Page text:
November 12, 2019
Rising premiums for Wrap-up insurance
A number of WCA members have pointed out the increase in wrap-up insurance being specified as a requirement for being awarded a contract and a dramatic increase in premiums, particularly when there is hot roof work involved.
Wrap-up insurance protects the team involved in a construction project, such as owners, developers, engineers, architects, project managers and contractors, against third party and general liability exposures associated with a specific project.
Recently the risk profile associated with hot roof work has been identified as a concern by the insurance industry. This is a result of a number of high value losses associated with hot roofing work in Canada. Insurance rates are largely set by Lloyds of London in Canada and they have seen an increase in the losses associated with roof work. This has led to increased general liability premiums for roofing companies and an increase in cost in wrap-up insurance.
Since the wrap-up insurance needs to cover the cost of an entire building and the risk associated with hot roof work is perceived to be high, wrap-up insurance premiums are high regardless of the amount of roof work being undertaken.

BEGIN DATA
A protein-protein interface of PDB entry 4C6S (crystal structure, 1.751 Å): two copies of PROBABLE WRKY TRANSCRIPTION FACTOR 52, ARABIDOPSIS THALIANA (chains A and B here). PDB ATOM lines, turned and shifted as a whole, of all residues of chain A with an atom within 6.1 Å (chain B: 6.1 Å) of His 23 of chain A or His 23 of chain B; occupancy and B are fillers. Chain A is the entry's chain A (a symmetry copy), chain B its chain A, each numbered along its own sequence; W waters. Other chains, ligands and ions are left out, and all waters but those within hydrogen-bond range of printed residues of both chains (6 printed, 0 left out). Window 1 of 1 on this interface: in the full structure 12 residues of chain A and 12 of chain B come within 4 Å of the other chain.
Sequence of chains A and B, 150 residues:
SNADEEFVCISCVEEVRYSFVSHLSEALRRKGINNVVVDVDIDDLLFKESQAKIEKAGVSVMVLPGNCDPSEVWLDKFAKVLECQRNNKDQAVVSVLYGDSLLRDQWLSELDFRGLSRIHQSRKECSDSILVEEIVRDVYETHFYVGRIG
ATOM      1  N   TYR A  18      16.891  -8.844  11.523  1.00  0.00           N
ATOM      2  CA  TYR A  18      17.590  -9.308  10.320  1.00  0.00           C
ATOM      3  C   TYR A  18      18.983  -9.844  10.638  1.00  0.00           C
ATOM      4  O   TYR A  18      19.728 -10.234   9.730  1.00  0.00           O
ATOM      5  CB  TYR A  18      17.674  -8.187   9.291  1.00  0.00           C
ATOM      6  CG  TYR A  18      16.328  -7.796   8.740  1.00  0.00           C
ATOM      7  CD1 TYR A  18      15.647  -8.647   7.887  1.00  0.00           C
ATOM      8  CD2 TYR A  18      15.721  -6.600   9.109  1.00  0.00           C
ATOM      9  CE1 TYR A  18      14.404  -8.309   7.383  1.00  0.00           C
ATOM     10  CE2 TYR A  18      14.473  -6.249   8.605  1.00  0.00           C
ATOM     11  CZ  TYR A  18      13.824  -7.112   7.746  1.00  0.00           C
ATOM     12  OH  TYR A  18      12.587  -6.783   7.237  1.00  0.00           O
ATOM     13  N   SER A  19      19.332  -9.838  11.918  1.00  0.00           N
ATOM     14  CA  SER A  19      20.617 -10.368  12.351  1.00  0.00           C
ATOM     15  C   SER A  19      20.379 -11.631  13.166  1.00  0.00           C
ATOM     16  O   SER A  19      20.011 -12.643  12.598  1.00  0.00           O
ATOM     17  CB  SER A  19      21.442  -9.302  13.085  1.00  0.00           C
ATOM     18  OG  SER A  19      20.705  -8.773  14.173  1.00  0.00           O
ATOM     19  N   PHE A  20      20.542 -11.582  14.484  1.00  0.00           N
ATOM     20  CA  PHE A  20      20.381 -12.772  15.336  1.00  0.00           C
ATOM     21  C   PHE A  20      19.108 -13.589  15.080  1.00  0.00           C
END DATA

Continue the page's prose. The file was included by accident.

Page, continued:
We’ve heard from the insurance industry that wrap-up liability insurance is sometimes being required on projects where it provides little extra value
Implications for General Contractors – There is a significant increase in premium costs for wrap-up insurance when there is hot roof work. Be mindful of this large premium difference and take it into account when bidding on projects which require wrap-up insurance.
If a project is not too large or does not have multiple subcontractors, the value of wrap-up insurance may be limited since all general and sub-contractors will have their own general liability insurance. If a General Contractor sees the requirement for wrap-up insurance on tender documents where the insurance has little value but a large cost, it may be worth discussing with the owner if that requirement is appropriate.
Implication for Sub-contractors – The insurers we spoke to said that the use of wrap-up insurance on projects should reduce their general liability costs for the year, based on the proportion of projects covered by Wrap-up.
For example, if a roofer knows that on average 50% of their annual work is conducted under wrap-up insurance, the premium for that portion of their annual work should be a lower rate than the portion of work not covered by wrap-up. This highlights the importance of knowing and understanding the conditions of the prime contract.